6th Sunday of Easter
John 14: 23-29
When Jesus’ gift of “a peace which the world cannot give” is contrasted with the fragility of the peace our modern world offers, the gulf between them is so vast that they themselves require a mediator to be reconciled. Jesus is that mediator between us and the Father, bringing all things to Himself when He is lifted up on the cross. Today He urges us to allow Him pacify our war-torn world and our war-torn hearts.
Consider the difference between Jesus’ saying “do not let your hearts be troubled” with the uneasy worldly peace which is often enforced with the threat of war. Consider the paradox of international peace keepers adorned with all sorts of artillery to keep peace. Consider also the current debate in America where gun laws are being debated with some arguing that people need to bear arms in order to feel protected. This is the sort of crazy peace we have become accustomed to. It is the sort of peace which is never really peace in the sense Jesus offers it because there is such distrust that everybody becomes an enemy. Rather than being at peace, we are more at war than ever because fear dominates. We end up warring with ourselves.
Thankfully there is some degree of peace in places like Northern Ireland today but peace is more than an absence of war. It is more than political institutions, important though they are. Saint Augustine holds that there can be no peace without justice. Justice too is undoubtedly linked with truth. In today’s Gospel the Truth Himself is offering us a share of that life-giving peace that is peace in the community of the Blessed Trinity. The Father, the Son and the Holy Spirit underpin Jesus’ depiction of true peace. Peace has to move beyond external frameworks to that inner in-dwelling of God in the depths of our being. “We shall come to him and make a home in him” Jesus assures us. Like a wolf parading in sheep’s clothing, failure to move beyond those external political structures to that internal union with God can offer nothing more than crippling fear masquerading as peace.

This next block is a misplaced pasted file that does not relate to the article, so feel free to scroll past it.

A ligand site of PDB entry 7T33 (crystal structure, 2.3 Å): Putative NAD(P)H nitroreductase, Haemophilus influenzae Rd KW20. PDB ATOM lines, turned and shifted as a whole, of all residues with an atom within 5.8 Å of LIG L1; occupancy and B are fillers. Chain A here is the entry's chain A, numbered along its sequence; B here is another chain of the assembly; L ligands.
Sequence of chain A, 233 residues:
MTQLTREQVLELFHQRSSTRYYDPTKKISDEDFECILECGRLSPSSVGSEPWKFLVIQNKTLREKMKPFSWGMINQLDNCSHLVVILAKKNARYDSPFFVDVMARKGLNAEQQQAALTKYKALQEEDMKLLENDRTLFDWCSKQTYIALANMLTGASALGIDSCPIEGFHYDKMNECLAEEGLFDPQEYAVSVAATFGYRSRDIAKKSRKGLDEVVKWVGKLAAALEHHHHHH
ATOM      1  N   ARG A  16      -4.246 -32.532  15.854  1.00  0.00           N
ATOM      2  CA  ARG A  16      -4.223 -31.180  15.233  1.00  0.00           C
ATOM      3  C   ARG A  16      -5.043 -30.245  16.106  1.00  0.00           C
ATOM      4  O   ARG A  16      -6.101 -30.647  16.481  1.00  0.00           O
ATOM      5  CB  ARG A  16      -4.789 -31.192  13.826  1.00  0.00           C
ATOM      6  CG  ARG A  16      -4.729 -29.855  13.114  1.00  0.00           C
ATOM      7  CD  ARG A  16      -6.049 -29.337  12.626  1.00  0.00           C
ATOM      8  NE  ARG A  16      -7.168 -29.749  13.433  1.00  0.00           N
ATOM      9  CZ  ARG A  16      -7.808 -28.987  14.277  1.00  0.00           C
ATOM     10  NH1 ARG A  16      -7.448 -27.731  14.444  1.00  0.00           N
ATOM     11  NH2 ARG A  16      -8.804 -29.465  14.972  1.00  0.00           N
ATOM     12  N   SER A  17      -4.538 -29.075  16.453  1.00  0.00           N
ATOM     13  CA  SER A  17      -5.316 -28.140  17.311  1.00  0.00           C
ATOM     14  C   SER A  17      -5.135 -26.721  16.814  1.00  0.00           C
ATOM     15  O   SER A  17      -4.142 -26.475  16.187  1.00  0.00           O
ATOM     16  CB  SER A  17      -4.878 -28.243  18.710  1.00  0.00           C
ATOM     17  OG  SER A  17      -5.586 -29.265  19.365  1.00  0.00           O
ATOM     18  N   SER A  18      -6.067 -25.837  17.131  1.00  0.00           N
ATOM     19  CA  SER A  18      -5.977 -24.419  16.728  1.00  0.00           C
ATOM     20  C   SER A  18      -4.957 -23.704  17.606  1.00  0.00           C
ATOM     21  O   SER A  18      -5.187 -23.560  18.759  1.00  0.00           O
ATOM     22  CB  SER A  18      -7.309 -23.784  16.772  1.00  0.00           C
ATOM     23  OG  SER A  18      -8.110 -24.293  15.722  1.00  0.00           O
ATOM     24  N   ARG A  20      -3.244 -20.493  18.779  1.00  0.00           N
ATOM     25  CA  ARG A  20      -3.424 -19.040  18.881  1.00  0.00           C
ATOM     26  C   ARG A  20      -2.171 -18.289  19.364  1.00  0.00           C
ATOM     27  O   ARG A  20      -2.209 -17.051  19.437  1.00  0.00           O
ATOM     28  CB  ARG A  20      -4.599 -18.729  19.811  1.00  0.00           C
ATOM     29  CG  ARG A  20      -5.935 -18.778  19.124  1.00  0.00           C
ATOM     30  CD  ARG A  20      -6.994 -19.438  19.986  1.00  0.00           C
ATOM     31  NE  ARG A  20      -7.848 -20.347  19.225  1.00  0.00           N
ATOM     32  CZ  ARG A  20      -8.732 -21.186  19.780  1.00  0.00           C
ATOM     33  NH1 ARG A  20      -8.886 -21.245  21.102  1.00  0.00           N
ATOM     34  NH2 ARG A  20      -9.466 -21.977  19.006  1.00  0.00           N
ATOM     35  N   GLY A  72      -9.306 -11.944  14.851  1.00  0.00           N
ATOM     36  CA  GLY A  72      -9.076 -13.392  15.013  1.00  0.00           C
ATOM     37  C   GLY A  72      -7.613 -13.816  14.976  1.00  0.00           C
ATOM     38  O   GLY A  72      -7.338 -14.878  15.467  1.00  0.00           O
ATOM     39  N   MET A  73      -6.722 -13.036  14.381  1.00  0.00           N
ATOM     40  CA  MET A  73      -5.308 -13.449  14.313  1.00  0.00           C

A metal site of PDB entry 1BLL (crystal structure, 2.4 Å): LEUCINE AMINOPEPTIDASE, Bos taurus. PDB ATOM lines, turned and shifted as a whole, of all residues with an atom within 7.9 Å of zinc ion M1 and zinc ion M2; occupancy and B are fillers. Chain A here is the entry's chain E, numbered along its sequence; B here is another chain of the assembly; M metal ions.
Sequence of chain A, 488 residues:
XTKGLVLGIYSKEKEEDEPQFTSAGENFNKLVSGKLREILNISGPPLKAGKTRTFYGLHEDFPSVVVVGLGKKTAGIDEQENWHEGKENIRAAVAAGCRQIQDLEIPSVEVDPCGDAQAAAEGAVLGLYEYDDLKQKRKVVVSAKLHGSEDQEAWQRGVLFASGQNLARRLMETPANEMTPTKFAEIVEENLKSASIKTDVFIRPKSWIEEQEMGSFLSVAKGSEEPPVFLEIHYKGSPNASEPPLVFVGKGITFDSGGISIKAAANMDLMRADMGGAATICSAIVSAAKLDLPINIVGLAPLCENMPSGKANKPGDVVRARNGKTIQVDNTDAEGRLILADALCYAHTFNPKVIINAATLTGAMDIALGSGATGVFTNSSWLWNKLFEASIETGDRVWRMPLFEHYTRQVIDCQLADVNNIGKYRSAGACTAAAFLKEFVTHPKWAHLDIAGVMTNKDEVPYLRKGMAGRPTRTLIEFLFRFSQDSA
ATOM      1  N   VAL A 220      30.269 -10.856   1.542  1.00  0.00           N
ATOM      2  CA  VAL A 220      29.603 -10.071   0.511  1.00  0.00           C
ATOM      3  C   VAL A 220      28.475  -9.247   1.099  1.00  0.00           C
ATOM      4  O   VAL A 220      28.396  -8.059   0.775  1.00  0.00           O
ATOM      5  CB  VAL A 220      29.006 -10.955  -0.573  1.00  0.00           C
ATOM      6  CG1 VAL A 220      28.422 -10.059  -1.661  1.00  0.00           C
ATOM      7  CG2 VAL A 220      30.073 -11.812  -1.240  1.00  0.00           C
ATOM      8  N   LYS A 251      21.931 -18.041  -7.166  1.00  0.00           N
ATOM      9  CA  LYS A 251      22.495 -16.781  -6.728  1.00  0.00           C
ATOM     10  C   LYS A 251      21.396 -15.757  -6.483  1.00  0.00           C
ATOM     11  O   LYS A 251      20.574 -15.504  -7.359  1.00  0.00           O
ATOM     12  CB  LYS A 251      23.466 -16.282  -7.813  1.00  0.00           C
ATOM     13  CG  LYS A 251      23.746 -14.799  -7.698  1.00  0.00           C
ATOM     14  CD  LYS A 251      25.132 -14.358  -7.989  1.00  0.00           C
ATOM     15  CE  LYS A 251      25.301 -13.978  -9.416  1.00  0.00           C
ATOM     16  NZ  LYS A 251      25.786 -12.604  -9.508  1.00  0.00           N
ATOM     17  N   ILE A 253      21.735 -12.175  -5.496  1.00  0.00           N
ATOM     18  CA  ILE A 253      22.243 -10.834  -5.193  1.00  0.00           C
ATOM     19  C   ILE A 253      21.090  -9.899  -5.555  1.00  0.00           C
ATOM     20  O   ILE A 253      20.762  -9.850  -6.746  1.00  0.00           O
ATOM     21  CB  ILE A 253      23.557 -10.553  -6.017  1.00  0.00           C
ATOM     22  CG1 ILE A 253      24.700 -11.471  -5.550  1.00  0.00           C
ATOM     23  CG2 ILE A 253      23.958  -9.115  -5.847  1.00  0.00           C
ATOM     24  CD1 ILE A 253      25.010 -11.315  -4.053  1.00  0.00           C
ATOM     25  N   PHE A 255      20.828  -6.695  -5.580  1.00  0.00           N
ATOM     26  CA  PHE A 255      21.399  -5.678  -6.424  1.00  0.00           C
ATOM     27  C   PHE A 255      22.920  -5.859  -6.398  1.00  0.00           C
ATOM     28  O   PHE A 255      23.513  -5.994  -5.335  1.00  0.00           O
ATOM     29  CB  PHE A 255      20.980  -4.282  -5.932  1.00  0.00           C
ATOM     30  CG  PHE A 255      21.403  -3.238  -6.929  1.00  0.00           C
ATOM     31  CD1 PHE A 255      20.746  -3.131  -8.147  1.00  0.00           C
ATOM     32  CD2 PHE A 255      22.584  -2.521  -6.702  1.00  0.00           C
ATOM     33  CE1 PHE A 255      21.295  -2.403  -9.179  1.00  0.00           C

Saint John tells us that “God is love and in love there is no room for fear; perfect love drives out fear.” This is the basis for true peace. It is worrying how determined we seem to be to expel God from public discourse here in Ireland and in other post-Christian countries. The most optimistic public representatives, political lobby groups or states, if they are honest, cannot guarantee the real peace we crave no matter how God-like they think themselves to be. Jesus highlights the inability of this world to satisfy our inmost desires when He promises us a peace the world cannot give. He is urging us to broaden our perspective; to look beyond the superficiality of any peace based on fear and enforced by war by taking Him at His word. He is calling us to life in the Blessed Trinity. We ought to declare war then on those things that prevent us from loving Him and keeping His word because that peace in the Blessed Trinity is indeed the just war that is worth fighting.
Jesus replied: Anyone who loves me will keep my word, and my Father will love him, and we shall come to him and make a home in him. Anyone who does not love me does not keep my words. And the word that you hear is not my own: it is the word of the Father who sent me. I have said these things to you while still with you; but the Paraclete, the Holy Spirit, whom the Father will send in my name, will teach you everything and remind you of all I have said to you. Peace I bequeath to you, my own peace I give you, a peace which the world cannot give, this is my gift to you. Do not let your hearts be troubled or afraid. You heard me say: I am going away and shall return. If you loved me you would be glad that I am going to the Father, for the Father is greater than I. I have told you this now, before it happens, so that when it does happen you may believe.
–John 14: 23-29